We question if the US economy can in fact sustain further rate rises as the global economy becomes more volatile?
News in Review
The Reserve Bank of Australia (RBA) left the cash rate unchanged at 2%, with the accompanying statement continuing to insinuate a slight easing bias. The statement highlighted recent improvement in the labour market but also recent financial turbulence that could foreshadow weaker global and domestic demand.
The RBA’s forecast for Australia’s growth at the end of 2017 was trimmed to 3.0% from November’s forecast of 3.5%, while inflation is now forecast to be 1.5% by mid-2016, down from November’s forecast of 2.0%.
Unemployment in the US improved yet again, to 4.9%, with 151,000 jobs added for the month of December. There was a slight increase in the length of a typical work week in January, resulting in higher income levels.
The level of assets (foreign reserves) held by China’s Central Bank has been falling for the past 12-18 months. Reserves fell by almost $100 billion in January, as the bank increased outflows to combat the yuan devaluation and the slowing pace of economic growth.
Australia's trade deficit widened unexpectedly to $3.5 billion in December after a sharp fall in the value of iron ore exports- down 5% for the month. The deficit represents a 30% rise from the $2.7 billion deficit in November and comes as the fourth highest in history.
Australia’s December retail sales were flat despite expectations of a slight rise. While some of the weakness may be attributable to mortgage rate increases late last year, the weakness of discretionary segments (restaurants, café, and takeaway food) suggests there may also have been a loss of consumer confidence. Pleasingly however, Victoria recorded the fastest annual percentage increase in retail sales up 5.8% for the year.
Building approvals were higher than expected in December, rising 9.2% for the month. A rebound in private other dwelling approvals (up 12.8%) was the main driver of the growth. Private house approvals were also robust, up 5.4% following three consecutive months of declines.
Japan joined the European Central Bank in moving to negative interest rates. This was initially well received by markets but was partially reversed by soft data from the manufacturing sector. The main culprit was China, where the official manufacturing index (PMI) came out a weaker than expected 49.4 in January, remaining below the 50 mark for a fifth consecutive month. On a positive note, the private service sector rose in both China and Japan.
The Bank of England left its policy unchanged at 0.5%, the decision being largely expected although this time the Monetary Policy Committee’s vote was unanimous.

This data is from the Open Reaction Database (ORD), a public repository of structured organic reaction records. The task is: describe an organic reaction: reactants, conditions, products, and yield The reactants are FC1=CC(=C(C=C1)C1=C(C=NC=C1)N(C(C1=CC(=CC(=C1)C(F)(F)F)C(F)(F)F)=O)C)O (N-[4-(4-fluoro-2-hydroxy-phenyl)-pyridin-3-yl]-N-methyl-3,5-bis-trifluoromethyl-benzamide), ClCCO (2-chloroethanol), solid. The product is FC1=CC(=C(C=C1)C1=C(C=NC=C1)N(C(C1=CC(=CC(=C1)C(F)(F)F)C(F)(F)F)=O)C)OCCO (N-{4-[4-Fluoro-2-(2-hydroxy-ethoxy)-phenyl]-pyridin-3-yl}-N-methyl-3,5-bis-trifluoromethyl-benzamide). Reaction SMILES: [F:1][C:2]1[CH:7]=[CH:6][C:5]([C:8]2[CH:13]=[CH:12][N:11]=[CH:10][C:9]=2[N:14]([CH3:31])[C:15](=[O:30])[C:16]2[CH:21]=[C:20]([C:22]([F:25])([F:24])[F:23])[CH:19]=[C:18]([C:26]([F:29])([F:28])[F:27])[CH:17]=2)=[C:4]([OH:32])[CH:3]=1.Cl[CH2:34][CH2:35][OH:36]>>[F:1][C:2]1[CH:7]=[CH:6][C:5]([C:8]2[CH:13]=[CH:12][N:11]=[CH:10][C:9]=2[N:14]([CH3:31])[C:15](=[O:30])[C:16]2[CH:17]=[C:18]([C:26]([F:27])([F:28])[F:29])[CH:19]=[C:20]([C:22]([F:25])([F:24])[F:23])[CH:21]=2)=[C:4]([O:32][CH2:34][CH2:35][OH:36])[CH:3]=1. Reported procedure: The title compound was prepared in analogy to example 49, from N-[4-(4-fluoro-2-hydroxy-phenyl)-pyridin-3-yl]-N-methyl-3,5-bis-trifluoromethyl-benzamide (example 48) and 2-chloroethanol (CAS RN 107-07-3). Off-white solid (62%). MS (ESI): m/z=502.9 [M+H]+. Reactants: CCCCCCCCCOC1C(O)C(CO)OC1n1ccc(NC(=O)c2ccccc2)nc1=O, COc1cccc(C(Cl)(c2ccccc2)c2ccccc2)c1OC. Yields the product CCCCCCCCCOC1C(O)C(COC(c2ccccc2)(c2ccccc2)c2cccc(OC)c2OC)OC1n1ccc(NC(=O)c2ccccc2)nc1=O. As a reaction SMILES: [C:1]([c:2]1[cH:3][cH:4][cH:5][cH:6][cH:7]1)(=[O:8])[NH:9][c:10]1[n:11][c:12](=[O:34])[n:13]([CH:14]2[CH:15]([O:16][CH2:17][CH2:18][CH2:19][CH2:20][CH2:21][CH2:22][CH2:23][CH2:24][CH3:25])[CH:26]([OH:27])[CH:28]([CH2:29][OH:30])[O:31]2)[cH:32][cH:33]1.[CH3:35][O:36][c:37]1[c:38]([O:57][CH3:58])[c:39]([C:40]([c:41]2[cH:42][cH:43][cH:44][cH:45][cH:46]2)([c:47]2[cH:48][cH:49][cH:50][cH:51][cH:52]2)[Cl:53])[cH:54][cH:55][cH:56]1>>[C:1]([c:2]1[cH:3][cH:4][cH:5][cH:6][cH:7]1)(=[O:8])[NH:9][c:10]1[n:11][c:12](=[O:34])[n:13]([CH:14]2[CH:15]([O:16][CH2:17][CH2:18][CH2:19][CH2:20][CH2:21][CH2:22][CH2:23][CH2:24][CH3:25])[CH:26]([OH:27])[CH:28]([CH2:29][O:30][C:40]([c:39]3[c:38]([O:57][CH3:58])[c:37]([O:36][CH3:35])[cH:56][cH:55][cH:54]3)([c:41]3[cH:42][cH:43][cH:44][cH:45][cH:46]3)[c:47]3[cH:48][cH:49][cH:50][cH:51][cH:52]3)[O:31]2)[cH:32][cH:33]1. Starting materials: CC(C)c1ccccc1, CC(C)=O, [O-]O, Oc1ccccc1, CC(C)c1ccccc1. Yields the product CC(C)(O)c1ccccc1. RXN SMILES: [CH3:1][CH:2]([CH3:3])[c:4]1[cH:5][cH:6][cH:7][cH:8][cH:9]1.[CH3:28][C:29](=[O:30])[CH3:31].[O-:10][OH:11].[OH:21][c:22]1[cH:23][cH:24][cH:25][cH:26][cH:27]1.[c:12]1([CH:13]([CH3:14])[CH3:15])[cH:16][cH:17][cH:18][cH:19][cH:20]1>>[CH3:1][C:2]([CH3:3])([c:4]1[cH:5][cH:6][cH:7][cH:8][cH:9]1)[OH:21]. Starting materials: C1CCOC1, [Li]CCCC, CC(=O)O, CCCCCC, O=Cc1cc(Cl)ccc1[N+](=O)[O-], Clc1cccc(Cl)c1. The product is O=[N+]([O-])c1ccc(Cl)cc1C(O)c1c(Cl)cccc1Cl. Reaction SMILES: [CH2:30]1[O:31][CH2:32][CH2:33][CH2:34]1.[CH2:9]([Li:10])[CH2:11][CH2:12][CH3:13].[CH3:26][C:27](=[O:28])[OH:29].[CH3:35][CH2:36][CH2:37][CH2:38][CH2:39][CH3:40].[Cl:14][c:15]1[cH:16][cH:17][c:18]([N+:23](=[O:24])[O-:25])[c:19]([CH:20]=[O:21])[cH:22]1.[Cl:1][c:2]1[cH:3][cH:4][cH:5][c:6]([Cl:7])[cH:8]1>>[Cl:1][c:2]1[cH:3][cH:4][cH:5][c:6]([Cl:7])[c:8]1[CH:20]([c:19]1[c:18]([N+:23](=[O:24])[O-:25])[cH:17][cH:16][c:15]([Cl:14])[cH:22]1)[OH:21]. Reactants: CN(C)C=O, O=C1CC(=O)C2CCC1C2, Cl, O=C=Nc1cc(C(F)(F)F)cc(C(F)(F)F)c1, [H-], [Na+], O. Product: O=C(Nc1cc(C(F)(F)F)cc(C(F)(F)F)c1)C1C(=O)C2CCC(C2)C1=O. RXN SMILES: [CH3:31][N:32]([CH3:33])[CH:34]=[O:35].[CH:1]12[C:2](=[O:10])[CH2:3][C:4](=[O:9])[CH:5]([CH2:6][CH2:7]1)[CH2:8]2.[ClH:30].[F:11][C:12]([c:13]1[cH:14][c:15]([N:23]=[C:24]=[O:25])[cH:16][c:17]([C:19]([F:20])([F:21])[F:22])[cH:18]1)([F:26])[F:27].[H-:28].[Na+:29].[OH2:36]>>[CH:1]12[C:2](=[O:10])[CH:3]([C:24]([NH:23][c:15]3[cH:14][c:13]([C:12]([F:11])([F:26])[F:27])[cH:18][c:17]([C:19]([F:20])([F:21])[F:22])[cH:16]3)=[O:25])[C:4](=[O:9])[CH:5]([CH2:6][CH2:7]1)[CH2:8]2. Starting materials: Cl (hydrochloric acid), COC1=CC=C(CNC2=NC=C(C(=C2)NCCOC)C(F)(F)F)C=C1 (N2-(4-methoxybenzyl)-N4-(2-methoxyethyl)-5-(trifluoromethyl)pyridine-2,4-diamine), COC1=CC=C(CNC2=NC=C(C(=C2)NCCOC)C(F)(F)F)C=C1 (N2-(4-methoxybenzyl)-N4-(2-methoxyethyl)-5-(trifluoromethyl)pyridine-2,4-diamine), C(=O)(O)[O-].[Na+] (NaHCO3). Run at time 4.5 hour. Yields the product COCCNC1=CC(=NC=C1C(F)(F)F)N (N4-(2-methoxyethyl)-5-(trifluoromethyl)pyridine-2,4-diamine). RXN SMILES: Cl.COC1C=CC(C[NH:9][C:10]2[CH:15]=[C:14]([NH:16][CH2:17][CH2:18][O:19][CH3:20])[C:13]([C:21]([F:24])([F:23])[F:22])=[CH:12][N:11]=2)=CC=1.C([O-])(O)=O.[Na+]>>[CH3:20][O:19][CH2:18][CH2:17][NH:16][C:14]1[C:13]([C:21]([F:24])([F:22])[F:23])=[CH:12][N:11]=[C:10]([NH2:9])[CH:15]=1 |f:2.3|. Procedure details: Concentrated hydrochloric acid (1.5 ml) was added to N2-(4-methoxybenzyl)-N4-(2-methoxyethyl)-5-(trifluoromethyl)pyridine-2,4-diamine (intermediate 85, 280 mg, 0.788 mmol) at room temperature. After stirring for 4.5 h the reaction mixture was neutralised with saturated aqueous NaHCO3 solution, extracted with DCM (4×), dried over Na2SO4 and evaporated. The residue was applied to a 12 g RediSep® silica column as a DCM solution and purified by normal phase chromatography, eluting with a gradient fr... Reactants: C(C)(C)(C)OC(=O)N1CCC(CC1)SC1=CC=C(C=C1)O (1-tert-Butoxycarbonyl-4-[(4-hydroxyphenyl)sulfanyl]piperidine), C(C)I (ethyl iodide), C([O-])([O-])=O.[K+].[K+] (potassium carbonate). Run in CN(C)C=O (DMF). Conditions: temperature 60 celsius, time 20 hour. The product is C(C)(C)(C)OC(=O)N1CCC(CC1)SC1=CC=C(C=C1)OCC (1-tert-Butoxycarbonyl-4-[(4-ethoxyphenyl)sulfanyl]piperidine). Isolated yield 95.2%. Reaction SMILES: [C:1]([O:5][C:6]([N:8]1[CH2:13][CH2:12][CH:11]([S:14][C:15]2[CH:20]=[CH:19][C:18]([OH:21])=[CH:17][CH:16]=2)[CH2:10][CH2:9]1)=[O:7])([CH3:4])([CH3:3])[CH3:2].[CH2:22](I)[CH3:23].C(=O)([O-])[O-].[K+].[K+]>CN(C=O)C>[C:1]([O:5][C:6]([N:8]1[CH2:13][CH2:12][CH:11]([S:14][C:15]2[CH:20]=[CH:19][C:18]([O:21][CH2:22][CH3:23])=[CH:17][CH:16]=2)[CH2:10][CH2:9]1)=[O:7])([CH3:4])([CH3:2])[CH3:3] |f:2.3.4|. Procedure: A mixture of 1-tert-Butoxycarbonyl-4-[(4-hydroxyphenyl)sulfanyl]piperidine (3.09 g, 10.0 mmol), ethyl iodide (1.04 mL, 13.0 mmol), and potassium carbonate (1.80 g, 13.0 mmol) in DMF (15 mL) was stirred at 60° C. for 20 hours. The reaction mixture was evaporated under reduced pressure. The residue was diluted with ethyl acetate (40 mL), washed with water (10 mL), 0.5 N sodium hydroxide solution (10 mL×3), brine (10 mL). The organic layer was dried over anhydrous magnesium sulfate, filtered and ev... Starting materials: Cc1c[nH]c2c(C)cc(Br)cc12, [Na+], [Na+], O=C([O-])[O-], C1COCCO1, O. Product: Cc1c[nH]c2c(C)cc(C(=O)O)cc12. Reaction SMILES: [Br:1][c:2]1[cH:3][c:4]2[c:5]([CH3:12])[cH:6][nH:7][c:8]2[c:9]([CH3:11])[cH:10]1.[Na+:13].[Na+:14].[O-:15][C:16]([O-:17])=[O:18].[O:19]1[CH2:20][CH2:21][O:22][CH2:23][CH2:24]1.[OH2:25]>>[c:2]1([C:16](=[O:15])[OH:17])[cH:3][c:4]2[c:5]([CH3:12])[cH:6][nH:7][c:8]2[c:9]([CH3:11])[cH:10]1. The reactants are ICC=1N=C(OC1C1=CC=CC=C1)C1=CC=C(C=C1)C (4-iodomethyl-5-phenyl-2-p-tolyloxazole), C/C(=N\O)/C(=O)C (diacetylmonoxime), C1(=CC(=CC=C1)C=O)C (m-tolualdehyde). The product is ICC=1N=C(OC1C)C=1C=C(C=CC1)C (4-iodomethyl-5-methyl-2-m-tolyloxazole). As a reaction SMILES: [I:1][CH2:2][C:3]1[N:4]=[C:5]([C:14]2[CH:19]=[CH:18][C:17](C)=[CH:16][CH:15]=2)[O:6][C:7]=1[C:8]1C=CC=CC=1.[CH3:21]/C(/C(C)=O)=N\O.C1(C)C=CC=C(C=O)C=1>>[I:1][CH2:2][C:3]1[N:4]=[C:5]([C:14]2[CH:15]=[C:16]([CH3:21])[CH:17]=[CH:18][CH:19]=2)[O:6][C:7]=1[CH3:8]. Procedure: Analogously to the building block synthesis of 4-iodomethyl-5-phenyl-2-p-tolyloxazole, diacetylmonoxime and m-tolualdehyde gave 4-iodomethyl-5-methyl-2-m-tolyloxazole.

The annual growth rate of credit extended to European residents slowed to 2.3% in December (down from 2.6% recorded in November). Credit granted to general government was unchanged at 7.8% YoY in December. The annual growth rate of credit to the private sector slowed to 0.8% in December (versus 1.2%yoy in November). The European services PMI remained resilient, with the final January reading confirmed at 53.6.
In further evidence of an improving US economy, the unemployment rate dropped to 4.9% with 151,000 new jobs created in December. Improvements such as this place pressure on Federal Reserve Chairman, Janet Yellen to raise rates at the next Federal Reserve meeting. Some economists are predicting four rate rises this year in the US.
We question if the US economy can in fact sustain further rate rises as the global economy becomes more volatile? Ratings agency S&P follows a similar line of thinking. S&P has cut its expectations for US rate hikes down to two rate rises this year (from four) saying low inflation and global market volatility is likely to hold the Fed back. The agency does not expect a cut in the upcoming meeting in March.
The Week Ahead
US: Labor Market Conditions Index (Jan), Unemployment Rate (Jan)
Australia: Home Loans (Dec)
China: Foreign Exchange Reserves (QoQ)
Eurozone: Sentix Investor Confidence (Feb)
UK: NIESR GDP Estimate (3M) (Jan)
Japan: Eco Watchers Survey: Current (Jan)
NAB/Clydesdale Bank Demerger: National Australia Bank delayed the listing of Clydesdale Bank by 24 hours to allow institutional investors to digest the impact of a potential downgrade to one of Clydesdale's credit ratings. Clydesdale Bank shares are now trading on the ASX under the code CYB.
BHP: Standard & Poor's downgraded BHP’s credit rating by one notch. S&P has warned BHP to cut its dividend by a sufficient degree to ensure the company does not face a second credit rating downgrade.
Google/Alphabet: Google’s parent company, alphabet, has overtaken Apple as the largest company in the world. Alphabet has a market cap of $547 billion whilst apple has slipped to $529 billion after falling over 20% since November.
BP Plc: US listed company, BP reported a 91% decline in profit after oil prices dropped to the lowest level in a decade.
LinkedIn’s share price plunged over 40% on Friday, wiping out nearly $US11 billion ($15.56 billion) of market value, after the social network company shocked Wall Street with a revenue forecast that fell far short of expectations.
Markets in review
S&P ASX 200
SHANGHAI COMPOSITE INDEX
$1 Australian buys you:
Biggest winners and losers last week - by sector
Biggest winners and losers last week - by company
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